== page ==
Something for everyone in a so-so from Upcher (Down by the River, 2001): a country house murder mystery, a social satire, and a story of obsessive love.
Victoria Hissey is the author of sweeping historical novels featuring the eccentric ancestors of her late husband, Hugh, and Laybridge, their ancestral manse. She keeps busy overseeing its famous gardens, scribbling away, and keeping an eye on her godson Orlando, a charming, sexually magnetic young man who owns an ultrahip photo agency and works with hundreds of gorgeous models who don’t interest him much: he prefers to stay at the Laybridge cottage and host wild weekend parties for London friends. His indulgent godmother doesn’t mind—after all, Orlando’s mother, Daisy, who married Guy Manners, Hugh’s best friend, used to have even wilder parties back in the ’60s. Daisy, uninhibited and beautiful, slept with whomever she liked, shocking the staid Hugh when he caught her having sex with Guy’s brother Bruno. When Guy and Daisy drowned one night under rather mysterious circumstances, Victoria was left to raise Orlando. She always doted on the handsome boy and is somewhat nonplussed when he brings home his new bride, Lindy, a book scout for foreign publishers. As a welcoming gift, Victoria presents her with the Visitor’s Book, a round-robin diary begun by Hugh’s father’s French mistress and continued by Daisy. Lindy and Orlando had a whirlwind romance during a Caribbean fling and wed in haste, and so it may be time to repent at leisure . . . and read the Visitor’s Book for clues about the family she’s married into. Why is Rose, the daughter of Victoria’s cook and gardener, so obviously infatuated with Orlando, and why is she in charge of all arrangements at The Cottage? Can it be true that Orlando’s equally handsome Uncle Bruno is having an affair with Victoria? How did Daisy and Guy die . . . and why?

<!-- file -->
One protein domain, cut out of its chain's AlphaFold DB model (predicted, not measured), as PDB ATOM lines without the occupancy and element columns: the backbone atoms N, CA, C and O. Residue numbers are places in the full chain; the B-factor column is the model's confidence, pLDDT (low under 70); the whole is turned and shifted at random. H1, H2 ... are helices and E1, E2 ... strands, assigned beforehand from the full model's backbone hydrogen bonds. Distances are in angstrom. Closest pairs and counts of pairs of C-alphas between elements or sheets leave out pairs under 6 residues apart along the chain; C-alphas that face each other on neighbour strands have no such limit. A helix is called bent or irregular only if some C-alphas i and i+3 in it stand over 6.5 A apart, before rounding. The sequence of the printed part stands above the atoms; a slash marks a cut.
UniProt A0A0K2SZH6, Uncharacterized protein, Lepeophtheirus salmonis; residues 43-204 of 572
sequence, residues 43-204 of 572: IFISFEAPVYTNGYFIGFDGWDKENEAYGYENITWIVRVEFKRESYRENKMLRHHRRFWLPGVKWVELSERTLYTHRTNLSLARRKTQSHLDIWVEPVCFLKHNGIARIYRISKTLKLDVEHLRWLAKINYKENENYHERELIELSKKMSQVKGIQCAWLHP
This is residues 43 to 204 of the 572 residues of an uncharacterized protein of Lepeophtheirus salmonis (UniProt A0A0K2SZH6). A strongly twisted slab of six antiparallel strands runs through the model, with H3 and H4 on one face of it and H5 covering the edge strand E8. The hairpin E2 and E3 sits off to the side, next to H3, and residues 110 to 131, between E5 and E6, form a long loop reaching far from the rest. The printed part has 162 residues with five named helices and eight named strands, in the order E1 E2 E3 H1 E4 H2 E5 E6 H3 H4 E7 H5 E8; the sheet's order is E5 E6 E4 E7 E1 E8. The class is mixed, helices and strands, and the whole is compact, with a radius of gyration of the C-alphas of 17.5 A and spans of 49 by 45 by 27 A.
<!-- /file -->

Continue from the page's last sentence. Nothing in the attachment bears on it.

Convoluted, often unfocused, and only tentatively titillating.